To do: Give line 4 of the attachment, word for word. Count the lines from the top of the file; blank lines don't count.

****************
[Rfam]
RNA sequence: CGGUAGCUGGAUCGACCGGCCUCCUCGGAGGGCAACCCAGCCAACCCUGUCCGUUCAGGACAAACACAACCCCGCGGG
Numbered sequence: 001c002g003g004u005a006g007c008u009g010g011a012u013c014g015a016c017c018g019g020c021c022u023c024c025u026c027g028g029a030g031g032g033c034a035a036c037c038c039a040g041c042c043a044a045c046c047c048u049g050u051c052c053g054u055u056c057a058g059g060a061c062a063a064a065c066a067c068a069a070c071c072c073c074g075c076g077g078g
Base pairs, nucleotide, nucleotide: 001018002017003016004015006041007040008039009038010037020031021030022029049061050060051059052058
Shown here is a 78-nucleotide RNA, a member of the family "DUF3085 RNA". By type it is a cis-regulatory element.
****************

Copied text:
Base pairs, nucleotide, nucleotide: 001018002017003016004015006041007040008039009038010037020031021030022029049061050060051059052058